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Ethiopia denounces WHO head for saying crisis ignored because of Tigrayans' skin color

The head of the World Health Organization, Tedros Adhanom Ghebreyesus, speaks in Brussels on Feb. 18. Ethiopia's government is criticizing  Tedros' statement that the crisis in the country's Tigray region is "the worst disaster on Earth" and his assertion that the lack of attention from global leaders may be due to Tigrayans' skin color.
Johanna Geron
/
AP
The head of the World Health Organization, Tedros Adhanom Ghebreyesus, speaks in Brussels on Feb. 18. Ethiopia's government is criticizing Tedros' statement that the crisis in the country's Tigray region is "the worst disaster on Earth" and his assertion that the lack of attention from global leaders may be due to Tigrayans' skin color.

NAIROBI, Kenya — Ethiopia's government is criticizing as "unethical" the statement by the World Health Organization's director-general that the crisis in the country's Tigray region is "the worst disaster on Earth" and his assertion that the lack of attention from global leaders may be due to Tigrayans' skin color.

The spokeswoman for Ethiopia's prime minister on Thursday told journalists that the comments by WHO chief Tedros Adhanom Ghebreyesus were "unbecoming of such a high-profile position." Billene Seyoum suggested that Tedros, himself an ethnic Tigrayan, should recuse himself from his post if he wants to talk that way.

She spoke a day after the WHO chief in an emotional statement at a press briefing asserted that the 6 million people in Tigray have been "under siege" for the last 21 months because of the conflict that erupted there in late 2020 between Ethiopian and Tigray forces.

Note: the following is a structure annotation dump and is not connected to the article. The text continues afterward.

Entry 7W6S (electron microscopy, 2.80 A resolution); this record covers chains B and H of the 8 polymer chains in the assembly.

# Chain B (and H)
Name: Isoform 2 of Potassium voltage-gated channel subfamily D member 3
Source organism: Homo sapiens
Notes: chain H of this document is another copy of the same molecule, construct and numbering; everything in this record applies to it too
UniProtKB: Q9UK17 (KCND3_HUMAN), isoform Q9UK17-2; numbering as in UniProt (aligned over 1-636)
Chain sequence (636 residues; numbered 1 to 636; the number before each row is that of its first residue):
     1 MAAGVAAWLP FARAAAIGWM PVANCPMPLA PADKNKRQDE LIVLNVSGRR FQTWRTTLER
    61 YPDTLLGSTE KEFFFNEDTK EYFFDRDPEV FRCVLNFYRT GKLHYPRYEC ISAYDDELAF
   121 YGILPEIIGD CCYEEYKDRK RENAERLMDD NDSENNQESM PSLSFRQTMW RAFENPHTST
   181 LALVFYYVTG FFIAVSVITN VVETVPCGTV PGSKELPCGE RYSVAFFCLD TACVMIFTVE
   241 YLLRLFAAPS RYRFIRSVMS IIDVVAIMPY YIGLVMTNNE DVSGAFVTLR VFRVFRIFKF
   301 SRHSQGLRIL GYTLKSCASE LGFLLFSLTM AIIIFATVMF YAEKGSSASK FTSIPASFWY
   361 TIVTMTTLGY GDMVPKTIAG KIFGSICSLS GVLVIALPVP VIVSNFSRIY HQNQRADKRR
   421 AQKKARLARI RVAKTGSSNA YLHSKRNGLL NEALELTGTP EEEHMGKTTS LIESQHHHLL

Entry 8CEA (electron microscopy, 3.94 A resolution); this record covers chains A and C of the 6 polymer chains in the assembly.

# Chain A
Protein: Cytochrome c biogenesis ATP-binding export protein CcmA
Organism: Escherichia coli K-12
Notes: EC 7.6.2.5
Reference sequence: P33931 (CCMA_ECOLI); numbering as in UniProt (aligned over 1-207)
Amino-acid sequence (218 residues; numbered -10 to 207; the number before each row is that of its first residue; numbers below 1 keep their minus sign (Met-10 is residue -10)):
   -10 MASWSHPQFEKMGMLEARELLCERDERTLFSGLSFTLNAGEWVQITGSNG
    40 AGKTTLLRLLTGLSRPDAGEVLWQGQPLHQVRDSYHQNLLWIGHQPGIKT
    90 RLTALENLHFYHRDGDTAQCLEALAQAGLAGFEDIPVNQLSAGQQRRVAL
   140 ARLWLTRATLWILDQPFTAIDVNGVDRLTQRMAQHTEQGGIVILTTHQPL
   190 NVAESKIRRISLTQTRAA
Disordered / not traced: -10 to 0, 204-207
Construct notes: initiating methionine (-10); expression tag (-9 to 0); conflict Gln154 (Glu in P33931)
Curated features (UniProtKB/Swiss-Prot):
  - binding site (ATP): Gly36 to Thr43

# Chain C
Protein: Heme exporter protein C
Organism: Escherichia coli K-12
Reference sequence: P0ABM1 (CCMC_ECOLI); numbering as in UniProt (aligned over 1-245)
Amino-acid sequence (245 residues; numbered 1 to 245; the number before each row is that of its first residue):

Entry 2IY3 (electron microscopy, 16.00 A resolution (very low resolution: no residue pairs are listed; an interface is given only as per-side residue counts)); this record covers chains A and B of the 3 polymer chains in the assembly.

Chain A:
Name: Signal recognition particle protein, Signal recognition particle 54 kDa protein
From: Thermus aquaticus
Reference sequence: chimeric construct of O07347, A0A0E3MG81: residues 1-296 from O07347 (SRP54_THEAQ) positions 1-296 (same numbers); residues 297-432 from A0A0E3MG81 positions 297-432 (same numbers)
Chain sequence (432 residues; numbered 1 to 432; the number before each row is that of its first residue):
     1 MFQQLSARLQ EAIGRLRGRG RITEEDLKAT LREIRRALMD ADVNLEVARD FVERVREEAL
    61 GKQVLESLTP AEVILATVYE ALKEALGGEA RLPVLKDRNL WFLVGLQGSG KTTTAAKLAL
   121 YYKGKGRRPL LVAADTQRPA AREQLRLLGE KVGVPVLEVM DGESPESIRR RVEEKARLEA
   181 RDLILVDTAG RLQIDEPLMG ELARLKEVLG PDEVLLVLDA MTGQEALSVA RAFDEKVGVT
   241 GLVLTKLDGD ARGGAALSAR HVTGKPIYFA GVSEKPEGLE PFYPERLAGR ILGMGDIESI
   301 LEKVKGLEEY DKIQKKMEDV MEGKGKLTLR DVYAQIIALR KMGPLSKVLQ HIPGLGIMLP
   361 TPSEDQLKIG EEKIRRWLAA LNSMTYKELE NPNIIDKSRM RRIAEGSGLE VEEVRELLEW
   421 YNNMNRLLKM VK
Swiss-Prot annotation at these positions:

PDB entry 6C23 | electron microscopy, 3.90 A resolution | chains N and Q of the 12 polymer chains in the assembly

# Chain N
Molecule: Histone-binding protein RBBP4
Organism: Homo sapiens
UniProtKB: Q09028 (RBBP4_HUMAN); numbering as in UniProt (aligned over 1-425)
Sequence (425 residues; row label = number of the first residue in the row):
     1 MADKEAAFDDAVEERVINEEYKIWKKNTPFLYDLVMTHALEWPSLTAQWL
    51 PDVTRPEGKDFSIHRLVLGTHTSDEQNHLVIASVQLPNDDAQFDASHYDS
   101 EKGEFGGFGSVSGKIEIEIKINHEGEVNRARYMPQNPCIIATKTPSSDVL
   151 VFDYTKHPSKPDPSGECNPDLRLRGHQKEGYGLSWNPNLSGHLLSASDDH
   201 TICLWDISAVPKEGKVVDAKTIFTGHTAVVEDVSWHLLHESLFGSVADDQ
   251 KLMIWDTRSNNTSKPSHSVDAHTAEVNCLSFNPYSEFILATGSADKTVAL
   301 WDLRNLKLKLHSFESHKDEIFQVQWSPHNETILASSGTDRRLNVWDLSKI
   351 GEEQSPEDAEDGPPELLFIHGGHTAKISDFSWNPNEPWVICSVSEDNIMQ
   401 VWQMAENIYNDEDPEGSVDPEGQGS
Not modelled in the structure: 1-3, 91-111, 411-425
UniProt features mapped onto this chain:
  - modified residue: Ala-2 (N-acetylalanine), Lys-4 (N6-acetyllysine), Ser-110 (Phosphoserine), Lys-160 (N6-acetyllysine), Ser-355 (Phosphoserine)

"I haven't heard in the last few months any head of state talking about the Tigray situation anywhere in the developed world. Anywhere. Why?" Tedros asked. "Maybe the reason is the color of the skin of the people in Tigray." Earlier this year, he asked whether the world's overwhelming focus on Russia's war in Ukraine was due to racism, although he acknowledged the conflict there had global consequences.

Ethiopia's conflict has serious regional implications, with the potential to destabilize the strategic and sometimes turbulent Horn of Africa region.

Very little humanitarian aid was allowed into Tigray after Tigray forces retook much of the region in June 2021, and humanitarian workers and local health workers described people starving to death and basic medical supplies running out.

Aid has started flowing more substantially in the past few months amid international mediation efforts, but the deliveries are widely described as inadequate to meet the needs of the millions of people essentially trapped there. Aid groups say major shortages of fuel to deliver supplies remain.

The resumption of basic services and banking remains a key demand of the Tigray leaders. On Thursday, the prime minister's spokeswoman said "an operable environment needs to happen" for the return of those services, including safety guarantees for service workers in the region.

She also noted a government proposal for "peace talks in the coming weeks" and stressed they must be without preconditions. She accused the Tigray leaders of "looking for excuses to avoid these peace talks."

She dismissed Tigray forces' allegations of new attacks by Ethiopian forces as "a mechanism to deflect" discussions on the peace process.

Ethiopia's government has said it is willing to hold talks "any time, any place" but led by its preferred mediator, the African Union special envoy.

In a sign of its rejection of other mediation efforts attempted by neighboring Kenya's President Uhuru Kenyatta with backing from the United States, Ethiopia's government offered its congratulations to Kenyan president-elect William Ruto within minutes of Monday's declaration of his election win.

Copyright 2022 NPR. To see more, visit https://www.npr.org.

The Associated Press